An avid antiques collector from Bradford has been showing some of his favourite pieces to the Asian Express and explaining why his hobby carries more than just financial value.
Nafees Nazir, 45, from Heaton, has been purchasing antiquities for more than 20 years after picking up his first item, a 100-year-old book, for just 10p at a flea market.
Since then, Mr Nazir’s passion for the hobby has seen him acquire some remarkable objects from all around the world, dating back thousands of years and passing through tens of generations.
From coins to rings, chess pieces to jewellery and even a giant slab of stone, his collection is one which has seen some of the most important historic events pass by.
Speaking about why he enjoys collecting so much, he said: “It has grown into a real passion of mine because every item, no matter how big or small, has such a story behind it.
“There are items which date back thousands of years so imagine the amount of wear some of these things may have had.
“This collection of rings for example; some are more than a thousand years old and if you think about who could afford jewellery back in them days, it was only the select few. One is even silver which will have been extremely rare for that period.
“The odds are that they were reused by people throughout different generations because they were a luxury item. The antiques trade is the first example of recycling really.
“The sentimental value they have held is amazing and to think how far they have come makes me really interested to learn more.”
Amongst Mr Nazir’s ever-growing collection is a pouch of bronze and silver coins originating from as long ago as the Persian Empire.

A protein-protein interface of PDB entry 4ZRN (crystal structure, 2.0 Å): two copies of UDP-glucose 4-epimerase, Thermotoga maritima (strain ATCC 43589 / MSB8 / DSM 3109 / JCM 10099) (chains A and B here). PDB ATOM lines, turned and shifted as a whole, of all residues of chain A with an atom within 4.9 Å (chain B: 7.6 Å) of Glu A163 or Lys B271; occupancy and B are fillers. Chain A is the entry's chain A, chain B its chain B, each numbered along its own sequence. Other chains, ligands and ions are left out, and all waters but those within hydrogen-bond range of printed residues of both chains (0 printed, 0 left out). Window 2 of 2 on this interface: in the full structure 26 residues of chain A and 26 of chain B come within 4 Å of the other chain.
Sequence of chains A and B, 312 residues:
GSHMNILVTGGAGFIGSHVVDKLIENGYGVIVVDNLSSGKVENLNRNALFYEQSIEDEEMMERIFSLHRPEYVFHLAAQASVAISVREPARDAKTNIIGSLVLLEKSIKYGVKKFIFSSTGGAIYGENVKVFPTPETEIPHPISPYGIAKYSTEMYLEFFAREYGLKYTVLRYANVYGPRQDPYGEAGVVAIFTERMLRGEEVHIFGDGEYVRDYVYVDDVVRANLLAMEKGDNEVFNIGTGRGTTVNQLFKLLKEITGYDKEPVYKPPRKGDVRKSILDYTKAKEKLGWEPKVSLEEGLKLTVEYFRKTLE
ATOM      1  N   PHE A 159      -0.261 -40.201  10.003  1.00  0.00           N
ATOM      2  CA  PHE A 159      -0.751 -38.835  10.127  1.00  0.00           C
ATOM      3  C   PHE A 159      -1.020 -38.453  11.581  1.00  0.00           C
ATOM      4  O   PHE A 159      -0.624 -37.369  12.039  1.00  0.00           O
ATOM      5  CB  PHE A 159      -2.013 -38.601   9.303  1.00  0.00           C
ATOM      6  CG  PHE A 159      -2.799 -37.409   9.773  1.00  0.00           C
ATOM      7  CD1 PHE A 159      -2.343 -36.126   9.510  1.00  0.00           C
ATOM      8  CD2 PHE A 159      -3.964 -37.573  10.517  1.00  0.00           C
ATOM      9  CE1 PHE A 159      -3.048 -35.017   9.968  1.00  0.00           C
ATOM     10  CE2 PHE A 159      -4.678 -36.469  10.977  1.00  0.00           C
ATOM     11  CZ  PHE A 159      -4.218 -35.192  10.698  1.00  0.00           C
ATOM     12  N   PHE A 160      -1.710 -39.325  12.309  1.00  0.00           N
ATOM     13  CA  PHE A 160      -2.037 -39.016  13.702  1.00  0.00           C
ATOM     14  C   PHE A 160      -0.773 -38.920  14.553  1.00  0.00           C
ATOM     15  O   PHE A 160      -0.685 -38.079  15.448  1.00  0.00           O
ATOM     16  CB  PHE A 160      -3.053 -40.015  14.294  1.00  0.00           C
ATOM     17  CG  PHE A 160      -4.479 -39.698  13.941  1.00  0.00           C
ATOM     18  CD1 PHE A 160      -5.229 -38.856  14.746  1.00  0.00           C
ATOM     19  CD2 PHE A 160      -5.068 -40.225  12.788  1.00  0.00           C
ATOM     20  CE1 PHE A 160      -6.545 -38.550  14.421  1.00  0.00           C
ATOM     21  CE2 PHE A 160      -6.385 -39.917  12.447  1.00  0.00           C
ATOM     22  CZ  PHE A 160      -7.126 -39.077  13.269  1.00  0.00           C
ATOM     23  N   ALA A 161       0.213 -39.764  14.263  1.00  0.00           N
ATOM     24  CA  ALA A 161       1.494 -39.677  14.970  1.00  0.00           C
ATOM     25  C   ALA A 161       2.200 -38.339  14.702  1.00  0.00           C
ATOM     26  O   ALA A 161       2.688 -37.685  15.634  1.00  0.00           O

Silver coins were produced by placing a blob of metal on a piece of hard wood and the design of the coin, carved in reverse, on a piece of hard steel. After compressing the two together the design would stick on the softer silver metal.
As the Islamic Empire widened in Byzantine Lands, the coins were then modified to include Islamic phrases which are clearly seen on many of Mr Nazir’s collections.
“It is something that really interests me with the coins because each one is from a different period,” he said.
“Some have been found by metal detectors and then just dug up from the ground, whilst others I have purchased from collectors all around the world.”
Mr Nazir also showed one of his ‘favourite’ pieces, an old chess piece dating back one thousand years, and explained how it proved to be one of his greatest finds.
“This is actually made of alabaster stone, which is a kind of marble, and would be used as the Knight in a game of chess,” he said.
“I bought it from an Australian dealer who literally sells antiques from every era and has been doing so for more than 30 years.
“I purchased it for under £500 and took it down to London to be verified and valued, and they told me it was worth in excess of £5,000.”
Mr Nazir continues to collect antiquities from around the world and if you would like to see more, please visit www.islamique antiques.com